Effect of bacteria on uncracked concrete mechanical properties correlated with damage self-healing efficiency – A critical review

M. Omar Osta, Faisal Mukhtar*

*Corresponding author for this work

Research output: Contribution to journalReview articlepeer-review


Self-healing concrete has established its effectiveness in repairing cracks, ultimately leading to improved durability. Additionally, there is a need to ensure that other crucial mechanical properties, particularly the strength of the intact (uncracked) material, remain uncompromised. Despite CaCO3 precipitation being the primary component of the bacterial reaction product responsible for healing cracks and enhancing concrete strength, leveraging the effect of bacteria on concrete's mechanical properties could be subjective, given that several factors could influence the mechanical properties in either a positive or an adverse manner. Existing reviews on the topic predominantly focus on self-healing performance (post-damage recovery), with none of the published reviews dedicated, purely, to the mechanical properties of intact self-healing cementitious/concrete material. This paper reviews the impact of bacteria on mechanical properties, with a focus on the control (intact) strength of concrete and mortar under various conditions, with or without the incorporation of other materials such as fibers, bacteria carriers, aggregate replacement, and cementitious material replacement. Since concretes with strong self-healing attributes but poor mechanical properties would be unsuitable for structural applications, a detailed correlation between the effect of bacteria on mechanical properties before and after self-healing activation is discussed. Research gaps are identified, and an outlook for future research is presented, along with the perspective of self-healing concrete/cementitious material production for robust mechanical properties. The study also contributes to addressing one of the identified research gaps – the need for a generalized self-healing performance index that incorporates both mechanical and self-healing efficiency of the material. This paper proposes a typical model for such an index and illustrates its application using numerous existing experimental results of bacterial self-healing concrete performance. This sheds light on the overall performance – both mechanical and healing – of the material.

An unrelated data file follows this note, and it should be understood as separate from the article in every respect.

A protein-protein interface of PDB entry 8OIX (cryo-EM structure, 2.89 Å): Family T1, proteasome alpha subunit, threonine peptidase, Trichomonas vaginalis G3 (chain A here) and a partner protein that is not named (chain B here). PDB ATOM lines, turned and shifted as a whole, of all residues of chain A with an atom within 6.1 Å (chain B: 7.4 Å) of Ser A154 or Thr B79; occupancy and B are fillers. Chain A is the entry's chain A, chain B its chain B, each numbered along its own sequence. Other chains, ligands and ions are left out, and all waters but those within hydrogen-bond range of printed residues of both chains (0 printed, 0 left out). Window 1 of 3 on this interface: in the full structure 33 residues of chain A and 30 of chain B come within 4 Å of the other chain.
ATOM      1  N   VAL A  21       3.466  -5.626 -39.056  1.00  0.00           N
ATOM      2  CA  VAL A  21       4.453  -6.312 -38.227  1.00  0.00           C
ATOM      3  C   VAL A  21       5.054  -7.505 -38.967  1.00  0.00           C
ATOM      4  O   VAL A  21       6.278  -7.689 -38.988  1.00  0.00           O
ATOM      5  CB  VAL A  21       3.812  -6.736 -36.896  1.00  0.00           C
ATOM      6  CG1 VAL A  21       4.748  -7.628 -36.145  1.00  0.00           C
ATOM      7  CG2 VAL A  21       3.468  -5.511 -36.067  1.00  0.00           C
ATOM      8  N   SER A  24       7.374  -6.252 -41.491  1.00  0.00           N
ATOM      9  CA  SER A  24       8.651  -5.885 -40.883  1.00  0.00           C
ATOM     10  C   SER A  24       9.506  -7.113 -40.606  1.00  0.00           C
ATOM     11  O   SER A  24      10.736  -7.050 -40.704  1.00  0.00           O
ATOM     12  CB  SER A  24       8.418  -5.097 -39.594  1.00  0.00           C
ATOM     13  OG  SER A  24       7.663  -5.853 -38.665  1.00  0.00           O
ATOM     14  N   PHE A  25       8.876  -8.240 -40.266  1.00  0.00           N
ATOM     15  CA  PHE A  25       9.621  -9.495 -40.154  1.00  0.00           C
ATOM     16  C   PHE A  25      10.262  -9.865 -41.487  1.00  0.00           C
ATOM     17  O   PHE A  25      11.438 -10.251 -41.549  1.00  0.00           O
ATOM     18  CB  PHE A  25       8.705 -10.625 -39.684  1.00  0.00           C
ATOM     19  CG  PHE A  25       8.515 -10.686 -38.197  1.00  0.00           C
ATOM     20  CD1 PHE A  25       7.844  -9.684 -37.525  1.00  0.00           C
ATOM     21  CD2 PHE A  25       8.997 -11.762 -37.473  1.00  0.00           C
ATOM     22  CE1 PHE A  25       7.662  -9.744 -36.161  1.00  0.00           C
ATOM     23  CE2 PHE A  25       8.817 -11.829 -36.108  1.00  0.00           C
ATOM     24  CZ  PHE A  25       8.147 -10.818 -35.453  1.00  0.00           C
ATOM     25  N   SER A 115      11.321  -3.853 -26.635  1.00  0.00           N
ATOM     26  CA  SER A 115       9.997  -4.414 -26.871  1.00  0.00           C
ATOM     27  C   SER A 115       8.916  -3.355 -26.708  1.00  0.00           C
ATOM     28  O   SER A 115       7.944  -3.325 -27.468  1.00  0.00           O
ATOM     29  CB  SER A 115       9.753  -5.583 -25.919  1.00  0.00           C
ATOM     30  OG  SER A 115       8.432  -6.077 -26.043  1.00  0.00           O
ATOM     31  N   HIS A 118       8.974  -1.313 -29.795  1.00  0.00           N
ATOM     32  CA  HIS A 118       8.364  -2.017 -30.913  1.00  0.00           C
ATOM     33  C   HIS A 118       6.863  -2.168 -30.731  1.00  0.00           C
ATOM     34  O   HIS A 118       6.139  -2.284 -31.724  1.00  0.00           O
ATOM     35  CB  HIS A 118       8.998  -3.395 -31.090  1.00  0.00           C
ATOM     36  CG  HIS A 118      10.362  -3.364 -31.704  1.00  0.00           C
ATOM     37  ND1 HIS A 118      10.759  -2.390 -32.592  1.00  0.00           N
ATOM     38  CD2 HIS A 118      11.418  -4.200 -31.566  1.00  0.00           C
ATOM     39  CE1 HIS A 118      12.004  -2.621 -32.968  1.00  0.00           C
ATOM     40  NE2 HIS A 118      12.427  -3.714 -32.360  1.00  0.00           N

Original languageEnglish
Article number100301
JournalDevelopments in the Built Environment
StatePublished - Mar 2024

Bibliographical note

Publisher Copyright:
© 2023 The Authors


  • Autonomous healing
  • Bacterial concrete
  • Generalized Performance Index
  • Healing efficiency
  • Mechanical properties
  • Self-healing concrete
  • Strength

ASJC Scopus subject areas

  • Architecture
  • Civil and Structural Engineering
  • Building and Construction
  • Materials Science (miscellaneous)
  • Computer Science Applications
  • Computer Graphics and Computer-Aided Design


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